After this dual set of consecutive issues we’re back to alternating ones again, but PoX #4 is only telling us about three timelines. We visit Bar Sinister in X^0, see Doug Ramsey introduced to Krakoa (with the accompanying back story he discovers) in X^2, and see the Librarian’s attempt to ascend into the Phalanx in X^3. The X^2 storyline is no more, as Moira’s death at the hands of Wolverine brought that timeline to a close. This raises some interesting structural questions. Two of our three remaining storylines have a place in the 616 based storyline of HoX, the ones that appear to occur in our past. This leaves only the X^3 storyline as a potential dark future (or perhaps the lone missing life of Moira, the as yet conspicuously unspoken of life 6). The intertwined structure now serves to keep us in the dark regarding the nature of what we’re reading, but note that the next issue is again marked as red in the reading order. Significant events are coming.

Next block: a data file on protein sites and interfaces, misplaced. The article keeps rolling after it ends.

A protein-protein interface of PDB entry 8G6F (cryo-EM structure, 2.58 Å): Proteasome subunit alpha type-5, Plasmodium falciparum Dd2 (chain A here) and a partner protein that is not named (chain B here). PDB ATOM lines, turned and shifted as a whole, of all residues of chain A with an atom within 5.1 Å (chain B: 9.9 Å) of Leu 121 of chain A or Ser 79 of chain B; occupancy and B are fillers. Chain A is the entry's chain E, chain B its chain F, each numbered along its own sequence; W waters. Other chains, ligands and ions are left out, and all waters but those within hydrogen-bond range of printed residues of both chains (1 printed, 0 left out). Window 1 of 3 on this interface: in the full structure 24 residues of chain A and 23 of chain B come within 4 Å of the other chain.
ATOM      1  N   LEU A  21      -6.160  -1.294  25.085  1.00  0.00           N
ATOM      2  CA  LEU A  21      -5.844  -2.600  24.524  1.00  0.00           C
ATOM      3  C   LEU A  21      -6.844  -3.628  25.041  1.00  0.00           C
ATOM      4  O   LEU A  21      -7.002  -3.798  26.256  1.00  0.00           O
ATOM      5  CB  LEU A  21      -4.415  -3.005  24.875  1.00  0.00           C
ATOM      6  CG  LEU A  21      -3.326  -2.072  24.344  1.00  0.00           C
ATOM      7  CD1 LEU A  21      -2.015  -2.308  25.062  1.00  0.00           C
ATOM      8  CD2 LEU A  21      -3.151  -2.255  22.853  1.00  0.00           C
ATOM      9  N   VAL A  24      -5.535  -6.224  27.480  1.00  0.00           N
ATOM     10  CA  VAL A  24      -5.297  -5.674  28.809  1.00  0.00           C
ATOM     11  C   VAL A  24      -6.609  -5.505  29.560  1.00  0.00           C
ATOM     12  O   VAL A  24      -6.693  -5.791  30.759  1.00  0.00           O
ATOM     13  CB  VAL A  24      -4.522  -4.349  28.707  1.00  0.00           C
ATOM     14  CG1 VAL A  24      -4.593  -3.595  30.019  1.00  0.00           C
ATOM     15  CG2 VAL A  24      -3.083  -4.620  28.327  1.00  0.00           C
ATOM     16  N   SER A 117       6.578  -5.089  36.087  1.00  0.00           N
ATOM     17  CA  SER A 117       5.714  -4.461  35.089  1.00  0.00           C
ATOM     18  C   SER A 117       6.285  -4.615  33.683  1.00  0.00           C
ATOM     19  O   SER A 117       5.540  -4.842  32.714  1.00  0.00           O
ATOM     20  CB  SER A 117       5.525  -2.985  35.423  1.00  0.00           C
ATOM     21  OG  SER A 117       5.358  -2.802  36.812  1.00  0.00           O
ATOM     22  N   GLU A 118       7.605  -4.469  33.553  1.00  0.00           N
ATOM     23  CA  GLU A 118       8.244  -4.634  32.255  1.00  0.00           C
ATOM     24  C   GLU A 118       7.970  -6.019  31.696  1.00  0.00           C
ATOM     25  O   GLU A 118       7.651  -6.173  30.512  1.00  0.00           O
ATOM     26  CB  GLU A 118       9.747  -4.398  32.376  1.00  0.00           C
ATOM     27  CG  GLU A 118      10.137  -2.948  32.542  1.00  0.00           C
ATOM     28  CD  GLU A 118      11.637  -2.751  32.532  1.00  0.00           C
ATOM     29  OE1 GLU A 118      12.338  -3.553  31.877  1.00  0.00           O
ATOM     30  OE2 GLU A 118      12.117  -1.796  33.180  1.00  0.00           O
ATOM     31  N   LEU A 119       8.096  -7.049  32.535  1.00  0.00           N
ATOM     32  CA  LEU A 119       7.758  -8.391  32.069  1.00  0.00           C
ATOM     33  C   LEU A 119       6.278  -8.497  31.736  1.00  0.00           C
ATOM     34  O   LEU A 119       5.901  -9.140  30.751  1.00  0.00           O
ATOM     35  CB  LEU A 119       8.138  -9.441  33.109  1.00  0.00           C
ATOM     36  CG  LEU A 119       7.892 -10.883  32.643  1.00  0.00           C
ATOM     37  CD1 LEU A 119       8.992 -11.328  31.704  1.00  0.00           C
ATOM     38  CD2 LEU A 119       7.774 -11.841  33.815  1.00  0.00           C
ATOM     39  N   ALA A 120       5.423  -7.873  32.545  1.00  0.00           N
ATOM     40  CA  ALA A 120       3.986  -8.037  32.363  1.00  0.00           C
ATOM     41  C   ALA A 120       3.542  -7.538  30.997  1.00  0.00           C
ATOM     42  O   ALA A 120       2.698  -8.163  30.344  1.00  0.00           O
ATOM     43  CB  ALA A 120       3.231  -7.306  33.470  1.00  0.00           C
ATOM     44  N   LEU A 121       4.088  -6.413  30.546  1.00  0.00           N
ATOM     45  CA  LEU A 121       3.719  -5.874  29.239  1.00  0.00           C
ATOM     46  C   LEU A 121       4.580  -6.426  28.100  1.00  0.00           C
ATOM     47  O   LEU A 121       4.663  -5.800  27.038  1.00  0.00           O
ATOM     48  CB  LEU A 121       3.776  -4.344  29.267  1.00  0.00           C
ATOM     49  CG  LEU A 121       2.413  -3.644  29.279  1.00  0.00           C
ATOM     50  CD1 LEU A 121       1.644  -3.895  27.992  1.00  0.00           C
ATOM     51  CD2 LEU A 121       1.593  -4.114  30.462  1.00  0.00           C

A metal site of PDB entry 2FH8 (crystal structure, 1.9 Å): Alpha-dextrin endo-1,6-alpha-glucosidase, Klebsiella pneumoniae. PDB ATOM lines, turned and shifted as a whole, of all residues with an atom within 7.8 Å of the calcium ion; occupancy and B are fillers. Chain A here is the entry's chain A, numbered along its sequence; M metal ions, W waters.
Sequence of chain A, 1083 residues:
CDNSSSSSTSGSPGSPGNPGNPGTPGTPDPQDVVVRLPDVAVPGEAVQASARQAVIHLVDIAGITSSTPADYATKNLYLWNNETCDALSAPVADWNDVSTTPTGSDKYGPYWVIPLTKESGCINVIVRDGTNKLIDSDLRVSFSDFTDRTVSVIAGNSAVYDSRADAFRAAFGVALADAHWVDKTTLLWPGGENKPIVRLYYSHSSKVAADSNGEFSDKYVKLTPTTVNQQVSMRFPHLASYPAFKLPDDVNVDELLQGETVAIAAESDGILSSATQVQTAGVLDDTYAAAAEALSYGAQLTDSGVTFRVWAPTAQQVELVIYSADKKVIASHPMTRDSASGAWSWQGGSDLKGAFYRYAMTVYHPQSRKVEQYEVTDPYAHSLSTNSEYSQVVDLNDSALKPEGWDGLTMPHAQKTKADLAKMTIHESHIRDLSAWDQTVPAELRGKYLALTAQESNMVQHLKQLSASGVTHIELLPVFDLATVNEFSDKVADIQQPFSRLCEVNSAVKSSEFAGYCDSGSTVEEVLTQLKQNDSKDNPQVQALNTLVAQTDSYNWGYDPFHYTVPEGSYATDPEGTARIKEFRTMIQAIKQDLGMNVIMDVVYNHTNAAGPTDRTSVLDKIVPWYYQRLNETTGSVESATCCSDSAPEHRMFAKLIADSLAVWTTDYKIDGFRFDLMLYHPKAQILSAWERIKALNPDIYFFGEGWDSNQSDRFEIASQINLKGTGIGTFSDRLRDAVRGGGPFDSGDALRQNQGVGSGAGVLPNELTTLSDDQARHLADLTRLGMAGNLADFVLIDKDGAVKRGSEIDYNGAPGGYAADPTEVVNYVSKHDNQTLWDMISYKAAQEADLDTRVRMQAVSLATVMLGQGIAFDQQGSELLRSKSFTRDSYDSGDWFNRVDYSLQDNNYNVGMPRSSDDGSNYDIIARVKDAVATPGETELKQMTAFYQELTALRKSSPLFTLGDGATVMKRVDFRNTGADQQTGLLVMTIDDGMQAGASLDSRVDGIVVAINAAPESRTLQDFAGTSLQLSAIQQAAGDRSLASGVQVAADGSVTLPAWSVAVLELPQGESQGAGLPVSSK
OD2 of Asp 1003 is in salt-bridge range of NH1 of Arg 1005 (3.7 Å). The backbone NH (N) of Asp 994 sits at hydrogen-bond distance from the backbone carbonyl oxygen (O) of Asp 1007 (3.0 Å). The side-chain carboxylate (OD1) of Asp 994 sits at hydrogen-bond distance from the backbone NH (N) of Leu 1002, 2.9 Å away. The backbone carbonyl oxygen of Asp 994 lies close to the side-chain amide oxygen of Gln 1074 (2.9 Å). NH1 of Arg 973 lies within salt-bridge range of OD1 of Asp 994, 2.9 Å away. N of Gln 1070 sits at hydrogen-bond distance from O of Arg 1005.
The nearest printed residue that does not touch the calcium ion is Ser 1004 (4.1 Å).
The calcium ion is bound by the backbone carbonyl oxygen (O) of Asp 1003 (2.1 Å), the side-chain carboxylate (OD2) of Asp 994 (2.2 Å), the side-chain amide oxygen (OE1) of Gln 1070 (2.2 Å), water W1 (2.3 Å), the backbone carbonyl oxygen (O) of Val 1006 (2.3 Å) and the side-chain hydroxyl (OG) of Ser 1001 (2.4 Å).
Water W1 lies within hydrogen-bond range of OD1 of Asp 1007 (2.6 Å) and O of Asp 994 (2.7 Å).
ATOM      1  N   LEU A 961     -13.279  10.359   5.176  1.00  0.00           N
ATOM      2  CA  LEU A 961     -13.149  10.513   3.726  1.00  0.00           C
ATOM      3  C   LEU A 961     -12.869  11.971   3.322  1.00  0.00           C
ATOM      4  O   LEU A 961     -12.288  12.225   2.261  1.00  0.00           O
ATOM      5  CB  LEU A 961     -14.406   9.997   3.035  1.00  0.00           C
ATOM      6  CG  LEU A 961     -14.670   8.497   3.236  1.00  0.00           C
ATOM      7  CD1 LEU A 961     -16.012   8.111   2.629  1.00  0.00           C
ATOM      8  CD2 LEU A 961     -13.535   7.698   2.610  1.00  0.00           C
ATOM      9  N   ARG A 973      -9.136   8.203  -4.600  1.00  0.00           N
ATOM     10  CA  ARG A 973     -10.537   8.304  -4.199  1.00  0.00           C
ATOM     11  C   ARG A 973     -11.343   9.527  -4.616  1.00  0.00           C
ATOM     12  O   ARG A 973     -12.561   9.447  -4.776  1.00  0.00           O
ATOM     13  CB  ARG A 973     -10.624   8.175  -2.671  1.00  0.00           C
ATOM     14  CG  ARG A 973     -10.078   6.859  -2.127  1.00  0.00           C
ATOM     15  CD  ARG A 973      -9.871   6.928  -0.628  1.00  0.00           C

This break between the HoX 3-4 and HoX 5 itself serves a purpose though, letting readers spend a week stewing about what will be done in response to the death of the mutants on the space mission. The reveal is stunning, the assembly of a resurrection machine out of a motley crew of five mutants and some previously unrevealed details of what Cerebro does. To shock readers even more we are shown the arrival of a number of X-Men antagonists to Krakoa, culminating with Apocalypse shaking hands with Xavier. The red issue has truly delivered, granting us a form of immortality and an alliance with the X-Men’s former enemies. Hickman is really trying to reshape the status quo.